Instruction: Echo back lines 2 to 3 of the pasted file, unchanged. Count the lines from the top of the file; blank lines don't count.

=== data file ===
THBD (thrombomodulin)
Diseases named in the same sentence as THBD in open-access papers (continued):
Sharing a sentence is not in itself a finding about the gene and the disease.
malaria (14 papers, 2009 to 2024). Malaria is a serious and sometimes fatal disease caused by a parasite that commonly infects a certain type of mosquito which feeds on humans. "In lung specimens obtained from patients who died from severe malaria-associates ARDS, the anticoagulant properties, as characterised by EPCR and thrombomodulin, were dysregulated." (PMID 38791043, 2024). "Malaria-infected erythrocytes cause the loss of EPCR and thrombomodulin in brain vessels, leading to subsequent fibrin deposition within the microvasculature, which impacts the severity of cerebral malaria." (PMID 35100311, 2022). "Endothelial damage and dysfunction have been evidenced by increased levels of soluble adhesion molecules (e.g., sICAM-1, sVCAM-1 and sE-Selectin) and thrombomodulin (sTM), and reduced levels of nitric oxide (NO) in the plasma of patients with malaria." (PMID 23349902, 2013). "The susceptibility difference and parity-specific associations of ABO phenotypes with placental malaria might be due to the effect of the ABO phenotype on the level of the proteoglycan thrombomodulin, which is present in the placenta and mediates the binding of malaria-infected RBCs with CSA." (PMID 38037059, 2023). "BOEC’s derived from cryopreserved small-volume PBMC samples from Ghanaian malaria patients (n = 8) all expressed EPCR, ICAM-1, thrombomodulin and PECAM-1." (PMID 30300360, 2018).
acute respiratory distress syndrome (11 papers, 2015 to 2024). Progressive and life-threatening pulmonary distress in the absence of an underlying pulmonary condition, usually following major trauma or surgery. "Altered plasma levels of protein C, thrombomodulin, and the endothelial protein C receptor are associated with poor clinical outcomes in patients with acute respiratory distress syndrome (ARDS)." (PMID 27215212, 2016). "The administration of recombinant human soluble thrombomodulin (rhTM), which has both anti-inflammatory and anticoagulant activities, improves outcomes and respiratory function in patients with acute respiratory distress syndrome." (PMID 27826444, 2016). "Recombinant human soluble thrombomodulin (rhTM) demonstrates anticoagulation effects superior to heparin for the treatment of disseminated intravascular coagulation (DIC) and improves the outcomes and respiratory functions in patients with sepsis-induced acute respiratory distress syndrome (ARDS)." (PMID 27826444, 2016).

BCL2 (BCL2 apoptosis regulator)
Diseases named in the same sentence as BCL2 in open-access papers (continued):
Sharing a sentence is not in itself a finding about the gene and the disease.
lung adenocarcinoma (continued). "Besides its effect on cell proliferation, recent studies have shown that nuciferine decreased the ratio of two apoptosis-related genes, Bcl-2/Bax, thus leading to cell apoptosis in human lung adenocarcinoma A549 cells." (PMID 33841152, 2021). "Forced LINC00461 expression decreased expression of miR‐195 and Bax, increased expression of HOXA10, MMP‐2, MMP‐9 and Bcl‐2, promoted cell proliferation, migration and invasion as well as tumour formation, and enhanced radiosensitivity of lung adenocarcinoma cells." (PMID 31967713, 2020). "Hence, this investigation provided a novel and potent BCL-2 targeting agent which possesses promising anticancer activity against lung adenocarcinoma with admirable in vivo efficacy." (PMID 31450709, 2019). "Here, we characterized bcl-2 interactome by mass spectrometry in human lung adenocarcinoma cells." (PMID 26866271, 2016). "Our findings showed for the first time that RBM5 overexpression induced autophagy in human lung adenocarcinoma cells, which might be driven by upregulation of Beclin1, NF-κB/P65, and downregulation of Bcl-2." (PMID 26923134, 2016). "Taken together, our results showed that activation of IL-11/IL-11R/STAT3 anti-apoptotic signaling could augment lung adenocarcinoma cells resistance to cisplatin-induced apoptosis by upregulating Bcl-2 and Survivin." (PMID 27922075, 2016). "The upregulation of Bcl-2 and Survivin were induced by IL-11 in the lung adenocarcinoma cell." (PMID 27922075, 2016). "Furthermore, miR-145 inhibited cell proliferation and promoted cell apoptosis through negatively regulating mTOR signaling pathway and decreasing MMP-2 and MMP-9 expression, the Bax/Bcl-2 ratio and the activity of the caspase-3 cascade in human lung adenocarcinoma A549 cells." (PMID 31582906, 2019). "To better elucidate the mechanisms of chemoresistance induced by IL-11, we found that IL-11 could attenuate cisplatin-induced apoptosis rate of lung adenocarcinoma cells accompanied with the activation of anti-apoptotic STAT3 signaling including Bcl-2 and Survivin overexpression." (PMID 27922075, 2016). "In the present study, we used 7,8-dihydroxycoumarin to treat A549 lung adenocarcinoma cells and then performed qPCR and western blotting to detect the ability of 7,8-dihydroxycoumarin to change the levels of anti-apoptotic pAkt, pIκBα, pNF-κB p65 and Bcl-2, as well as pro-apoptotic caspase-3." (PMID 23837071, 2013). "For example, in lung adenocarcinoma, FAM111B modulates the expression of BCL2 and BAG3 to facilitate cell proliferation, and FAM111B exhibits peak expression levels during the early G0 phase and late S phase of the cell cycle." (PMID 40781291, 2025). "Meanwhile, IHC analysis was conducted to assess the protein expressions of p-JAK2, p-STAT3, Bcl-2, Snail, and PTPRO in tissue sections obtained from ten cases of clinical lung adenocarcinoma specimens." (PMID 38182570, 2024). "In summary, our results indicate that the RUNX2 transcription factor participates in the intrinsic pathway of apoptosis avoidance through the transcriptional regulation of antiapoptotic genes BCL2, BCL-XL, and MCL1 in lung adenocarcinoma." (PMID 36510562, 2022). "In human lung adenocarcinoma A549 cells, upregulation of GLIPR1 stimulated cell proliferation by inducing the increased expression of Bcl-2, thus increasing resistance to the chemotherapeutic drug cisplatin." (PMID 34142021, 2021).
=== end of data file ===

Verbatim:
Diseases named in the same sentence as THBD in open-access papers (continued):
Sharing a sentence is not in itself a finding about the gene and the disease.